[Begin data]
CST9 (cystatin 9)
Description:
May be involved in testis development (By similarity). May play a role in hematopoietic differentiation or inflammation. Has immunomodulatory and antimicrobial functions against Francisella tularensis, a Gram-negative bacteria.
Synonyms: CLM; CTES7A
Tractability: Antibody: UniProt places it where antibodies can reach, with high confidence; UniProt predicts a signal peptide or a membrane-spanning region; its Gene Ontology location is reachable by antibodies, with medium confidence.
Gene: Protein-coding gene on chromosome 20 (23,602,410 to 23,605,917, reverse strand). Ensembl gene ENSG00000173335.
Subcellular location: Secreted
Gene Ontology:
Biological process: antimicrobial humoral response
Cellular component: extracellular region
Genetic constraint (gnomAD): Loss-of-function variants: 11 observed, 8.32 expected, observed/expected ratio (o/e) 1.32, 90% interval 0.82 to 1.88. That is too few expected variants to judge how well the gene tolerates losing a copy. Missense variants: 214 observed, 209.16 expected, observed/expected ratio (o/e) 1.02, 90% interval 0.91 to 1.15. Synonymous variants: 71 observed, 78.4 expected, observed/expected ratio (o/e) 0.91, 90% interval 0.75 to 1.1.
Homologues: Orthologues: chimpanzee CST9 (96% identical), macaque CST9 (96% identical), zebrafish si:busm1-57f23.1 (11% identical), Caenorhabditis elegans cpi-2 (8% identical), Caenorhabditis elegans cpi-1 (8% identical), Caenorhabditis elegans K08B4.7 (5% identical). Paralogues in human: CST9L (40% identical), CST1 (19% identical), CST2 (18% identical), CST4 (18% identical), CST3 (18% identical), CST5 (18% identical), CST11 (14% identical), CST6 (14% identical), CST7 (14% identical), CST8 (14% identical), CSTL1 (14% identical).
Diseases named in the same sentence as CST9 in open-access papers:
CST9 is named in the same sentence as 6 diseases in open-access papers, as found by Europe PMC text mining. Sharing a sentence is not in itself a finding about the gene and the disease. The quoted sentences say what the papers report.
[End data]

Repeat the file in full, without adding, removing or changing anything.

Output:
CST9 (cystatin 9)
Description:
May be involved in testis development (By similarity). May play a role in hematopoietic differentiation or inflammation. Has immunomodulatory and antimicrobial functions against Francisella tularensis, a Gram-negative bacteria.
Synonyms: CLM; CTES7A
Tractability: Antibody: UniProt places it where antibodies can reach, with high confidence; UniProt predicts a signal peptide or a membrane-spanning region; its Gene Ontology location is reachable by antibodies, with medium confidence.
Gene: Protein-coding gene on chromosome 20 (23,602,410 to 23,605,917, reverse strand). Ensembl gene ENSG00000173335.
Subcellular location: Secreted
Gene Ontology:
Biological process: antimicrobial humoral response
Cellular component: extracellular region
Genetic constraint (gnomAD): Loss-of-function variants: 11 observed, 8.32 expected, observed/expected ratio (o/e) 1.32, 90% interval 0.82 to 1.88. That is too few expected variants to judge how well the gene tolerates losing a copy. Missense variants: 214 observed, 209.16 expected, observed/expected ratio (o/e) 1.02, 90% interval 0.91 to 1.15. Synonymous variants: 71 observed, 78.4 expected, observed/expected ratio (o/e) 0.91, 90% interval 0.75 to 1.1.
Homologues: Orthologues: chimpanzee CST9 (96% identical), macaque CST9 (96% identical), zebrafish si:busm1-57f23.1 (11% identical), Caenorhabditis elegans cpi-2 (8% identical), Caenorhabditis elegans cpi-1 (8% identical), Caenorhabditis elegans K08B4.7 (5% identical). Paralogues in human: CST9L (40% identical), CST1 (19% identical), CST2 (18% identical), CST4 (18% identical), CST3 (18% identical), CST5 (18% identical), CST11 (14% identical), CST6 (14% identical), CST7 (14% identical), CST8 (14% identical), CSTL1 (14% identical).
Diseases named in the same sentence as CST9 in open-access papers:
CST9 is named in the same sentence as 6 diseases in open-access papers, as found by Europe PMC text mining. Sharing a sentence is not in itself a finding about the gene and the disease. The quoted sentences say what the papers report.